Divine Unity New Muslims

Allah’s Messengers: A Divine Favour for the Believers

Who are Allah’s Messengers? Why are they sent down and what role and functions do they perform? How are they a divine favour for the believers?

By Abdur Raheem Kidwai

Who are Allah’s Messengers?

Allah has certainly done a favor to the believers when He sent down among them a Messenger from among themselves, who recites to them His revelation, purifies them, and teaches them the Book and wisdom, while before that people had been in manifest error. (Aal `Imran 3:164)

This concise Qur’anic passage states who is Allah’s Messenger, why he is sent down and what role and functions he performs.

Allah’s Messengers -A Divine Favour for the Believers

The Qur’an makes a point of bringing out the humanness of all the messengers.

A clear understanding of this key Qur’anic passage helps one grasp the Islamic concept of messengership and the important position of the Messenger in Islam, which is next only to that of Allah. Since the Messenger is central to faith, the Qur’an spells out distinctly his status and the domain of his activities.

This definitive Qur’anic statement was also necessary in view of the prevailing misperceptions among the Arabs of the day about venerating their messengers beyond the permitted limit, even to the point of ascribing divinity to them. The most glaring such example is that of the Christians who mistook their Messenger Jesus, son of Mary as, God forbid, the Son of God. The Hindus too, have misconstrued messengers as the incarnation of God.

Servants of Allah

The Qur’an dismisses such an outrageous proposition, asserting that it is beyond any messenger to lay claim to divinity:

It is not possible that a man to whom the Book has been given and wisdom and the Messenger’s office, should say to people: “Be you my worshipers, rather than Allah’s.” On the contrary, he would say: ”Be you worshippers of Him Who is truly the Cherisher of all.” (Aal `Imran 3:79)

Allah does not ask you to take angels and prophets for lords and patrons. What! Would He ask you to unbelief after you have surrendered to Him? (Aal `Imran 3:80)

The Qur’an makes a point of bringing out the humanness of all the messengers, especially the Prophet Jesus (peace and blessings be upon him). Take this statement as illustrative: “Jesus Christ does not disdain to serve and worship Allah”. (An-Nisaa’ 4:172)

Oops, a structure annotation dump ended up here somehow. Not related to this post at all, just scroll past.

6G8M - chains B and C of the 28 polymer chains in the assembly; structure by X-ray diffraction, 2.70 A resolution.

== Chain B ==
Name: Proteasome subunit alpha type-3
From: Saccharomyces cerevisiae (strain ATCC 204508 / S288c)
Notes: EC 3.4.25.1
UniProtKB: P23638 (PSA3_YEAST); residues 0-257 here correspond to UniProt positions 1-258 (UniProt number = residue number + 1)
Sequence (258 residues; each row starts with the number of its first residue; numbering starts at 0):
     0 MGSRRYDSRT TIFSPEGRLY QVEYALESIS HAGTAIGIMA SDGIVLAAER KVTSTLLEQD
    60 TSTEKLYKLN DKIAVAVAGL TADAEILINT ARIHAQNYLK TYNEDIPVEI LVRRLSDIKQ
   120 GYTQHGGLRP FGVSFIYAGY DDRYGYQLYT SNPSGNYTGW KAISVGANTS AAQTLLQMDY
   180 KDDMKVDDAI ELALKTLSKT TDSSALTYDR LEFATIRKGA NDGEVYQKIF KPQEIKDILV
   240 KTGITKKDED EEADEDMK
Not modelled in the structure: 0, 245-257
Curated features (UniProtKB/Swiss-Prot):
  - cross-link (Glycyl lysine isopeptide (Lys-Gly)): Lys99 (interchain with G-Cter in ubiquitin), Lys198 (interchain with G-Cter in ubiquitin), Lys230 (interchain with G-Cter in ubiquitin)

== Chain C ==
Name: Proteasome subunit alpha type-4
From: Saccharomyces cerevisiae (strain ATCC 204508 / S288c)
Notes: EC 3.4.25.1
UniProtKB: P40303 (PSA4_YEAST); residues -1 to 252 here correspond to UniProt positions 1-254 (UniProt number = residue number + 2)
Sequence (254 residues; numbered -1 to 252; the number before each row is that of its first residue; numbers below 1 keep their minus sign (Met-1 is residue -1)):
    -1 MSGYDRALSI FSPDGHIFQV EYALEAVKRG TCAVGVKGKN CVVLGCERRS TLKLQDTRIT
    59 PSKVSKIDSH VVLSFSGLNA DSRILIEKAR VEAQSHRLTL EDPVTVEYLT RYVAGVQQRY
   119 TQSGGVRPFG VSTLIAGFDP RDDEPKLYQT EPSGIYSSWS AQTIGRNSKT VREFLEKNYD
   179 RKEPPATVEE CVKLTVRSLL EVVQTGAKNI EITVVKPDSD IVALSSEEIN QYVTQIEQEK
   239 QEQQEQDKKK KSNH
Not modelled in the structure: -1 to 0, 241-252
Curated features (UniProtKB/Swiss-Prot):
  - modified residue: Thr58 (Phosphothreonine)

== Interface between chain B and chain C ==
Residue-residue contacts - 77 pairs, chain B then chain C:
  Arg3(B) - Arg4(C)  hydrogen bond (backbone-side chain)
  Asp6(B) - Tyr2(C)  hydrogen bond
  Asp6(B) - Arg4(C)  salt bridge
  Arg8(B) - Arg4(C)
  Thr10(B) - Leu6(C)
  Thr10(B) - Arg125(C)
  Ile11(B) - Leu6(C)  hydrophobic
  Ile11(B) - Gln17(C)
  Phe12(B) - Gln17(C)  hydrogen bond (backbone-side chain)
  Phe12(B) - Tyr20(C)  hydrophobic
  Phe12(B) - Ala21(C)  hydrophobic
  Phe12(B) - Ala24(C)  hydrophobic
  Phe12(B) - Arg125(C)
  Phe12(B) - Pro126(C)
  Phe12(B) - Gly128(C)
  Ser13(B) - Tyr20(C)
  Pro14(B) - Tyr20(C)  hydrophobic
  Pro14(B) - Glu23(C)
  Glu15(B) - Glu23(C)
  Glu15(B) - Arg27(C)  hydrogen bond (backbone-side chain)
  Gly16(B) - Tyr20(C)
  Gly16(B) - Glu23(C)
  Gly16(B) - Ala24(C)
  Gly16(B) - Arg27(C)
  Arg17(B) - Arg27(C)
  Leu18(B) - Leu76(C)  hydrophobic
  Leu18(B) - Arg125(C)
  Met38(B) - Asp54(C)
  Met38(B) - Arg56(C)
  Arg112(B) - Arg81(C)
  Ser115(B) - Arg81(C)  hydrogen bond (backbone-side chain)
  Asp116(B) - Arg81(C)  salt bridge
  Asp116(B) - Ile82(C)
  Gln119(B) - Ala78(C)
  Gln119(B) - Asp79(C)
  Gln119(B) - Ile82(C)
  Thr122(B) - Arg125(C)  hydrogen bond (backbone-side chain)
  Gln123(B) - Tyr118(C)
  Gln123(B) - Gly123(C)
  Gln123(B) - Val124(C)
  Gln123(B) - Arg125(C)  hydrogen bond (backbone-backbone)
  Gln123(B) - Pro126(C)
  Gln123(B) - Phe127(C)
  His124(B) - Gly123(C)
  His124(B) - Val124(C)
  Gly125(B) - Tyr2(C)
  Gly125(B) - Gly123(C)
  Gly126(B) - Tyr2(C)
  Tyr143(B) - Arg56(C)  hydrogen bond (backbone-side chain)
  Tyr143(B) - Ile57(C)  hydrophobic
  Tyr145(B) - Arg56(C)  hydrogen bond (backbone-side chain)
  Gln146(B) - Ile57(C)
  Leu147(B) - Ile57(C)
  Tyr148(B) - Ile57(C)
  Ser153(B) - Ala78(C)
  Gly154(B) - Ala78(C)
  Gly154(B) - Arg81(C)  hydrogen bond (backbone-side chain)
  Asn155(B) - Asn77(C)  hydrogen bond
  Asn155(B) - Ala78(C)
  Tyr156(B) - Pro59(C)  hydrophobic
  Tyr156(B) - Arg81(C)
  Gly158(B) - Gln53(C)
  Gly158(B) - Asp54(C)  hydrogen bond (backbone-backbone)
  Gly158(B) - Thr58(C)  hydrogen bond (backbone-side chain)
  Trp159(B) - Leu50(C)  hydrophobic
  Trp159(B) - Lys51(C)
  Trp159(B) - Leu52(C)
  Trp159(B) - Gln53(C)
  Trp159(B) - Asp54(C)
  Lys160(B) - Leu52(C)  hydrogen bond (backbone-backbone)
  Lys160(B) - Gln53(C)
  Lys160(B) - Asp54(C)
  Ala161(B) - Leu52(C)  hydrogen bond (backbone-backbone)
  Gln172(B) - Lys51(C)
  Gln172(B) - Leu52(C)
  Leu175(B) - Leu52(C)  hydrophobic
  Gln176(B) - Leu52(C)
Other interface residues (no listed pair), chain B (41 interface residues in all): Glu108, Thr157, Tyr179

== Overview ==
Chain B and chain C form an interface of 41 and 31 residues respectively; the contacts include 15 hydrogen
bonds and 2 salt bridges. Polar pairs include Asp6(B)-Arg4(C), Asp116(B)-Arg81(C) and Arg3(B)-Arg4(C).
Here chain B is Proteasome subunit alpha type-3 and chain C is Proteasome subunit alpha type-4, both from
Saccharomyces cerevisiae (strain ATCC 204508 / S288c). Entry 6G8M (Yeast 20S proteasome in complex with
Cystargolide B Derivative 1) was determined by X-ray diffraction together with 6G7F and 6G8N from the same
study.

He is seen declaring: “I am indeed a servant of Allah. He has blessed me with revelation and made me a Messenger.” (Maryam 19:30)

Significantly enough, almost all the messengers are introduced in the Qur’an as Allah’s servants, for example, Zakariyah (Maryam 19:2), Noah (al-Isra’ 17:3), David (Sad 38:17), Solomon (Sad 38:30), Job (Sad 38:41 and 44), Abraham, Isaac and Ishmael (Sad 38:45) and Muhammad (peace and blessings be upon him) (Al-Israa’ 17:1, Al-Baqarah 2:23, Al-Furqan 25:1, Al-Kahf 18:1 and Al-Hadid 57:9).

In all these instances, the messengers are described as `AbduAllah (servant of Allah). Likewise, the Arabs of the Prophet Muhammad’s day found it hard, rather impossible, to believe that a fellow human being could serve as God’s Messenger. For them, it was too elevated an office to be held by a fellow human being.

Ordinary Human Beings

The Qur’an recounts the unbelievers’ rejection of messengers on the grounds that they are ordinary human beings:

There came to them Messengers with clear signs. But they said: ‘Shall a mere human being direct us?’ So they rejected the Message and turned away. (At-Taghabun 64:6).

The same point features in their remarks reported in the Qur’an elsewhere (see Ibrahim 14:10, Ya-Sin 36:15, Ash-Shu`araa’ 26:154 and 186, Al-Israa’ 17:94, Al-Anbiyaa’ 21:3, Al-Mu’minun 23:24, 33 and 47).

The messengers, however, always presented themselves as human beings:

Their Messengers said to them: ‘True, we are human like you, but Allah grants His grace to such of His servants as He pleases’. (Ibrahim 14:11)